I did this training session thing at work on Monday afternoon, where you fill in a questionaire online and from that they ascertain what kind of patterns you follow and which personality aspects affect the way you work. It basically told me that I am a creative, beliefs-driven, spirited hippy who is quite au fait with a lack of structure and can be very relaxed with deadlines. It was rather like a horoscope reading session – and a lot of it rang true with me.
For everything on this earth except graduating. I graduated on Tuesday (with a Bachelor of Arts in Media and English Lit) and was a nervous wreck the whole time. For this one event, I want structure and rules and advance, pertinent information. Which I feel we didn’t receive. Had the “So, You’ve Decided To Graduate” pamphlet told us specifically how the evening was going to be run, I would have been a lot more chillaxed. But all it really conveyed was something to the effect of “you will instinctively, like a spider making its web, know where to walk to and where to be seated.” A little mystery and coyness is fine, but in the proper context, please. Had I known that the whole thing would be quietly run by wonderful attendants stationed every two metres to tell you exactly where you were supposed to be going, in soothing, hushed tones, I wouldn’t have stressed quite so much.
That aside, it was a wonderful day, and I was lucky enough to share it with lots of other people I knew who were graduating, including Tim, a colleague, an old schoolmate, former flatmates, and one of my cousins. Parading through the town was exciting, if a little fraught – the (miraculously rain-free) wind threatening at any point to separate trenchers from heads, and parents constantly yelling out “stop! look over here!” and attempting to take photos while the orderlies barked at us to keep walking and stay within the lines. An old family friend joined us for lunch at the Black Harp (where I had a wonderful mushroom ragout) and after the ceremony itself Tim’s and my families shared a raucous meal at the reliably fantastic BYO Istanbul on Cuba Street. The ceremony itself was something of a blur, my surname being Vincent I was right at the end and so couldn’t properly relax until it was all over. We were priveleged to have speak at the event (after getting an honorary doctorate), author and Victoria University alumni Lloyd Jones, whose book Mr Pip won the Booker Prize. All in all a very exciting, momentous time – swelling string quartet music would not have been out of place at several points – and I miss wearing the robe and swooping through town allowing the excessive fabric to subtly draw attention to my higher education and no doubt superior intellect. I am Laura Vincent, BA. It’s funny how fast those three years went – I remember reading the book of Anne of Green Gables where she’s doing her schooling and thinking “well, LM Montgomery rather skimmed over those three years a little flagrantly”, but no, it really does go pretty briskly.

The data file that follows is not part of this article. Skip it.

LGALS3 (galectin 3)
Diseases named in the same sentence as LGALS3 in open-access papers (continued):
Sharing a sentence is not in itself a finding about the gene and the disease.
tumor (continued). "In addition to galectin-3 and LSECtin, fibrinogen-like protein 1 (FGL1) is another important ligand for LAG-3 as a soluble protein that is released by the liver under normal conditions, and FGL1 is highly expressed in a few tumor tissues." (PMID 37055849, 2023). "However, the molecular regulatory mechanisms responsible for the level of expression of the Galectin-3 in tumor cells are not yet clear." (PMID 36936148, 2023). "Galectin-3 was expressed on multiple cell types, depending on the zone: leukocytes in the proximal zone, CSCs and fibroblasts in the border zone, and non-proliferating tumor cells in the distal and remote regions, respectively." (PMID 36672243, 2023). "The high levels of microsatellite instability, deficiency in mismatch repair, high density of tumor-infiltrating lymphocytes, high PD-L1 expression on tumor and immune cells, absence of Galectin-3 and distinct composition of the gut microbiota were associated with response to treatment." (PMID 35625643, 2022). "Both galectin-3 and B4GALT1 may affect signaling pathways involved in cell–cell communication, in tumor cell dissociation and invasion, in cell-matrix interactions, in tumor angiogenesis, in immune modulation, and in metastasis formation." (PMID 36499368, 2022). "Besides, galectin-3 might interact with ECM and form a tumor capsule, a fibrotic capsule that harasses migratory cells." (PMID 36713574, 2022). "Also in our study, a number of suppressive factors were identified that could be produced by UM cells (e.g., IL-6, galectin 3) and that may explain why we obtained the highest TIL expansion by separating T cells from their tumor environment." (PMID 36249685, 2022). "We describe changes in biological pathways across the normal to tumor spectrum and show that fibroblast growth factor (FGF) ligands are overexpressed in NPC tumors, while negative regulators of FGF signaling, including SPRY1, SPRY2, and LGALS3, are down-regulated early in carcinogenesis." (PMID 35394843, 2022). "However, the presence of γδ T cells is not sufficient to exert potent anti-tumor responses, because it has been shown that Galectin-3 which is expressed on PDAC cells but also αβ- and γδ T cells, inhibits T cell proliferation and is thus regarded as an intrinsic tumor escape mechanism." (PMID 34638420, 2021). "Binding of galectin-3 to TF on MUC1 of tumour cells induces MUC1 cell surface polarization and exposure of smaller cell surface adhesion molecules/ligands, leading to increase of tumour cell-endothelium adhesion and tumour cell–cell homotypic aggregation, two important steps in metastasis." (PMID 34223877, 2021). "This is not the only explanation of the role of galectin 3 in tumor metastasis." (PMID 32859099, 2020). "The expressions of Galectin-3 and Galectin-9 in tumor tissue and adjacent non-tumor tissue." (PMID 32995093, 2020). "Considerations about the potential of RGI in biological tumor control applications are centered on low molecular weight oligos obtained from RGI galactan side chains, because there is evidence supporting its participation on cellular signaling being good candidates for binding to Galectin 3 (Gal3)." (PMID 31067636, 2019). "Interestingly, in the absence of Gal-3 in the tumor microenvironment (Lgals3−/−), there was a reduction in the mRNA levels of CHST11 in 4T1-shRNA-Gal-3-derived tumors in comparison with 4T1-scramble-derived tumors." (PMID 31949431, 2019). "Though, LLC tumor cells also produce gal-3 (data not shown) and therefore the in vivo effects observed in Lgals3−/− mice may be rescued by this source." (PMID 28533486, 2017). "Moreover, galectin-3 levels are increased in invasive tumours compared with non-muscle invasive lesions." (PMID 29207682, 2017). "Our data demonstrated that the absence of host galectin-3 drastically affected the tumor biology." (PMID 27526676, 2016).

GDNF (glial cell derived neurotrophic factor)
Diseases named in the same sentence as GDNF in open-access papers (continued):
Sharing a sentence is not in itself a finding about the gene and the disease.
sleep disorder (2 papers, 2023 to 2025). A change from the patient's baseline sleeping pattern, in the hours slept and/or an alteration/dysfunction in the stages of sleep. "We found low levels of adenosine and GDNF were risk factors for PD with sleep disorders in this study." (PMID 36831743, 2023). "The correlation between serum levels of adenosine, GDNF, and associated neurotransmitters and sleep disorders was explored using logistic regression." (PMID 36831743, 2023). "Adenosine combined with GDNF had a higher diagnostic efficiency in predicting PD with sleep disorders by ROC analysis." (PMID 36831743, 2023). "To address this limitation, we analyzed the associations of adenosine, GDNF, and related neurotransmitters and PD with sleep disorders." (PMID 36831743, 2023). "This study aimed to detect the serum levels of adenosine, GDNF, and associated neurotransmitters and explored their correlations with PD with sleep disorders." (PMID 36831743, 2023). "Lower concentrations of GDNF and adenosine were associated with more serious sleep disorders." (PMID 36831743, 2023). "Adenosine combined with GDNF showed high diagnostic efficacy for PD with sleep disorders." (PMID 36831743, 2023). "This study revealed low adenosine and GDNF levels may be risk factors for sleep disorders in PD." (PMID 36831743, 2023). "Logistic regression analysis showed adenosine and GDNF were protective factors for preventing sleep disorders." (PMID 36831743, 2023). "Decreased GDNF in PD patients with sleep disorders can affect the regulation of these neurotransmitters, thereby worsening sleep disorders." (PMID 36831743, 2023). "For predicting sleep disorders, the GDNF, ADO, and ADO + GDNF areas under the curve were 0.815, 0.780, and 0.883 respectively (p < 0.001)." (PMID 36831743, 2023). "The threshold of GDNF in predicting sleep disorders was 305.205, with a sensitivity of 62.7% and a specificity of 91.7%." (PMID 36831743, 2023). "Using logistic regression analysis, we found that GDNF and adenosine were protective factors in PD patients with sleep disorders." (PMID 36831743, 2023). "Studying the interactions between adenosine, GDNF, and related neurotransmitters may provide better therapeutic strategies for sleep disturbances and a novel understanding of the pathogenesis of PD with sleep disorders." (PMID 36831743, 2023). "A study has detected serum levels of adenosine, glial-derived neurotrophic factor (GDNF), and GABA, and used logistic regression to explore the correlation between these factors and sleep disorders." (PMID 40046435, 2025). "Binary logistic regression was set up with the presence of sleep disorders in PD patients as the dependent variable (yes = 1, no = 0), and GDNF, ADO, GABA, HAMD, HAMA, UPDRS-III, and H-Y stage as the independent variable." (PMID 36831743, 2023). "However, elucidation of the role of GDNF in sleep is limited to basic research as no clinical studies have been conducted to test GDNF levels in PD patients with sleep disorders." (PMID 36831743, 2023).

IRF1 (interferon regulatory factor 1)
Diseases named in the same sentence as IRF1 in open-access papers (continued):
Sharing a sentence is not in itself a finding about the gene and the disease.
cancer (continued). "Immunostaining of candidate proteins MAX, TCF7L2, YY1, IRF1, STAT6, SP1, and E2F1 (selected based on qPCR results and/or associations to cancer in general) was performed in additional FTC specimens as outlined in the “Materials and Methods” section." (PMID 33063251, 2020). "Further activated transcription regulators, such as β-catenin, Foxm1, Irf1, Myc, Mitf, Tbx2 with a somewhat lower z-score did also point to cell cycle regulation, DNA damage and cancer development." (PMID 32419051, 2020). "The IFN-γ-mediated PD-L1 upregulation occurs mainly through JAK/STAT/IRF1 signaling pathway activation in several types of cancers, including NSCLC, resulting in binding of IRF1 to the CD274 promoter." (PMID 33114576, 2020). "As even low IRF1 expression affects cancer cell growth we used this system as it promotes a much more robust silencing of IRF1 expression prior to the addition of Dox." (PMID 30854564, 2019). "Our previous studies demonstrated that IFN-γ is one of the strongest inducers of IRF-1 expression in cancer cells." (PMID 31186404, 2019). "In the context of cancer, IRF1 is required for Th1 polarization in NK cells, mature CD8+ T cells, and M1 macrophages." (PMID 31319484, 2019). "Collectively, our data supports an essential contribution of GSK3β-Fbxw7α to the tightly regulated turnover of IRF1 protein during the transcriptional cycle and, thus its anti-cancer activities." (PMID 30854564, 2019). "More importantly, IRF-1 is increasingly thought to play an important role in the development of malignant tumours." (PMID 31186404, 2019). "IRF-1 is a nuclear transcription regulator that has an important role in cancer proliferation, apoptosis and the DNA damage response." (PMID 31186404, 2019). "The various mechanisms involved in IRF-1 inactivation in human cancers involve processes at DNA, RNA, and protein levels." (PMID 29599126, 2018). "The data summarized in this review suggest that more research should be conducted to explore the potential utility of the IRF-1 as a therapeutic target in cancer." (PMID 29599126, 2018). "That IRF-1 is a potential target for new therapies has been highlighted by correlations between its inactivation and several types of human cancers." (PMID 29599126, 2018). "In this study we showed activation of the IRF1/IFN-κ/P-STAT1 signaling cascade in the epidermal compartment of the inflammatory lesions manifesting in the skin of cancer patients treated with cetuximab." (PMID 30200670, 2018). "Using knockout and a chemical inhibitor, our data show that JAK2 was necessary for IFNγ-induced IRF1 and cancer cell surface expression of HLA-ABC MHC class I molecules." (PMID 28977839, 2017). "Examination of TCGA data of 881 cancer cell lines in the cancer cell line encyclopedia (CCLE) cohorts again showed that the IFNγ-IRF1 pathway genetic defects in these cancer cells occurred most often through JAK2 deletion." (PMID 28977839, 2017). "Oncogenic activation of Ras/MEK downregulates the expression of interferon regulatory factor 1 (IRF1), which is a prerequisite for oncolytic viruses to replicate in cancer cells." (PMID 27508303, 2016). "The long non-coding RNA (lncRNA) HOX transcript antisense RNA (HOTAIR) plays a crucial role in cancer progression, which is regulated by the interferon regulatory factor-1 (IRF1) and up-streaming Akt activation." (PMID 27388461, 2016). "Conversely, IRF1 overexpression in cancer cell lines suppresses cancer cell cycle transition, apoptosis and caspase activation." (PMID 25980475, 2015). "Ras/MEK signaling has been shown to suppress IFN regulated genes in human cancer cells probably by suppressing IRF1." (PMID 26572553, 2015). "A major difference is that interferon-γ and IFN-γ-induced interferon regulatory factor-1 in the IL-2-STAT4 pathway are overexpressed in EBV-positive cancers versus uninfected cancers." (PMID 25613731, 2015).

My parents arrived on Monday night took and Tim and I out to dinner, well actuallywe took them out to dinner as neither really know Wellington well. Wanting to find somewhere near their hotel that wouldn’t require a traumatically lengthy walk, somewhere non-franchisey and something a little “Wellington”, I chose La Bella Italia on The Terrace. I had never been there before but have heard good things about it. It wasn’t full and the atmosphere a little bright and cold for an Italian place but this makes sense as it is a deli as well as a cafe (with significantly more reasonable prices than another visible Italian cafe in Wellington). Our service was prompt, friendly and matter of fact, the waitress being able to talk to us at length (when questioned), about the puffin-eating habits of the people of the Faroe Islands and also able to make a fabulous long black coffee.
The food was fantastic – well thought out combinations simply served and made with beautiful ingredients.
I had the egg tagliatele with tomato bolognaise sauce and parmesan. The pasta was delicious although had just a touch more bite to it than I like. The sauce was excellent – rich, tomatoey and nourishing.
Mum had the most wonderful vegetarian eggplant dish – actually I think we all ended up eating vegetarian that night for some reason – the eggplant was cooked perfectly and the sauce was divine.
As you can tell I basically tasted everyone’s dinners including my own. Tim had the gnocchi which was incredible – smooth and surprisingly light and tasting of the finest, milkiest ricotta cheese. Dad had a different kind of gnocchi, with a tomato sauce, unfortunately the photo didn’t turn out so well but he seemed to enjoy it. Despite being comfortably full we decided to get two desserts and four spoons to share them with.
First up was vanilla gelato with our choice of liqueur. We went for limoncello, which was silky and tangy with a not unpleasant alcoholic kick. The liquid against the smooth, cool gelato was quite wonderful. It came punctuated with two thin, crisp biscuits which were perfect for dipping into the last of the gelato and limoncello as they melted together.
This chocolate and prune terrine with hazelnut meringues was incredible. So often – too often – when we go out for dinner the dessert has blatantly been assembled or unwrapped rather than created. So it’s nice to find a place where it’s quite clearly the opposite. This terrine was incredible – the dark chocolate bitter and smooth against the sweet crunch of the meringues and the soft dark juicy prunes.
Verdict: I will definitely come back here, if not right away for a meal then definitely to check out the deli side of things. I need some of that pasta.
La Bella Italia
101 The Terrace
Open Monday – Friday 7am till late.
On Shuffle while typing:
Next Time: I make dinner using ingredients bought at the Wellington Food Show, plus…well that’s it. Nevertheless, I remain, Laura Vincent, BA.